Fifth Sunday of Lent
March 29, 2020
The Plague, by French philosopher Albert Camus, although first published over 70 years ago, offers a very vivid description of everything humankind is living through today. Very much like today’s news reports, it is hard to read/watch but impossible to turn away from. I found one chapter to be especially unnerving, and it wasn’t the graphic description of the human suffering that a pandemic brings with it.
In the book, the priest in the fictional French city that was in strict military-enforced isolation, called for the citizens to join in a “Week of Prayer.” The faithful took this seriously, begging God to bring an end to the pandemic. At the conclusion of the week, a special Mass was scheduled. The cathedral was filled with the city’s residents. The church was also filled with all of the feelings of fear and desperation that many people around the world are wrestling with today.
The priest began his sermon to this stricken community, in need of comfort and hope, with the following words:
Calamity has come upon you…and you deserve it!
He went on to explain that the city had been punished by God because of the sinful practices the residents had fallen into. He concluded by telling the worshippers that they should be grateful for the plague, and they should see it as an opportunity to learn from their mistakes, and change their way of living.
Certainly, any preacher would be correct in saying that we very often bring “calamity” on ourselves through poor choices and bad decisions. There are always consequences. But, the suggestion that an angry and vindictive God would send a plague to punish offenders is not consistent with all that God has Self-revealed through Jesus.
kind and merciful, slow to anger but quick to forgive.
Although natural disasters and public health emergencies DO offer an opportunity for us to learn how to be more FULLY human, it very difficult to believe that God purposefully inflicts suffering on us, as a way for us to “self-improve.” God values and treasures us, and He does not wreak havoc upon us out of anger or the desire to punish us or teach us a lesson.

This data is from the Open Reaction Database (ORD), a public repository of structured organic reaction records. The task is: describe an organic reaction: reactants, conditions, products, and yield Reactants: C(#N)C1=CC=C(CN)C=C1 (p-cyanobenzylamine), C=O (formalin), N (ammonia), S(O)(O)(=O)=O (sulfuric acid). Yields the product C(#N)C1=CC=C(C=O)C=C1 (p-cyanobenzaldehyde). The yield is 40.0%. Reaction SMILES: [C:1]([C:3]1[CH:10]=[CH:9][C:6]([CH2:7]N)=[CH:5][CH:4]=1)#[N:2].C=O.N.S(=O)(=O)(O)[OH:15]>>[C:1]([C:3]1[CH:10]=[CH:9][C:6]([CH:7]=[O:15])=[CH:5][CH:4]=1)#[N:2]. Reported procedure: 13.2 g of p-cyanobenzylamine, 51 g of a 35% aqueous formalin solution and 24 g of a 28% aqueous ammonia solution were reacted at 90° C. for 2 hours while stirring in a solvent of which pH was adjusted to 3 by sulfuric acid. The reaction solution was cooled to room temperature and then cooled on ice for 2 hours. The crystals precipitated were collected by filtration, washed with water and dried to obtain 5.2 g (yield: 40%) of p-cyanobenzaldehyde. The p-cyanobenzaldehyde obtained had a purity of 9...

God’s loving and merciful nature is especially important to remember at this time of global crisis, because it is very possible that there are sermons being preached today, suggesting that Covid-19 is our “just rewards” for all the sins of the world. There is no doubt that this is a sinful world. Still, it bears repeating.
God is not punitive.
God does not send plagues or pandemics or tsunamis or tornadoes or forest fires…no matter how much we might deserve these “corrective measures.”
And the very dramatic events in the dusty little Village of Bethany validate this belief.
The story of the raising of Lazarus is one of the longer and more detailed reports of Jesus’s healing ministry. It is filled with extraordinary detail, both obvious and subtle. Possibly the most important detail for us to focus on during Lent 2020 is Jesus’s reaction to the grief that He encountered having finally arrived in Bethany. He cried!
The significance of the Lord’s expression of grief goes well beyond His empathy for His friends, Martha and Mary, at the death of their brother. His tears and anguish offer insight into how God reacts to all of our afflictions. God takes no delight or satisfaction in human suffering.
Clearly, the most memorable element of the “raising of Lazarus” is just that…THE RAISING OF LAZARUS. But, in addition to being the miraculous event that it clearly was, it is also an opportunity to learn more about our Creator. Through Jesus, God reveals that when we suffer…God weeps.
So, a major takeaway of this week’s Readings is that God puts great value on every human life… and so should we. This Lenten season of prayer, fasting, and almsgiving is soon coming to an end. But, it does not appear that the season of COVID-19 is. Still, we can enter the Easter season with the certainty that through Christ’s suffering, death, and resurrection…Salvation has come upon you…even if you don’t deserve it!
By His Holy Cross, He has redeemed the world.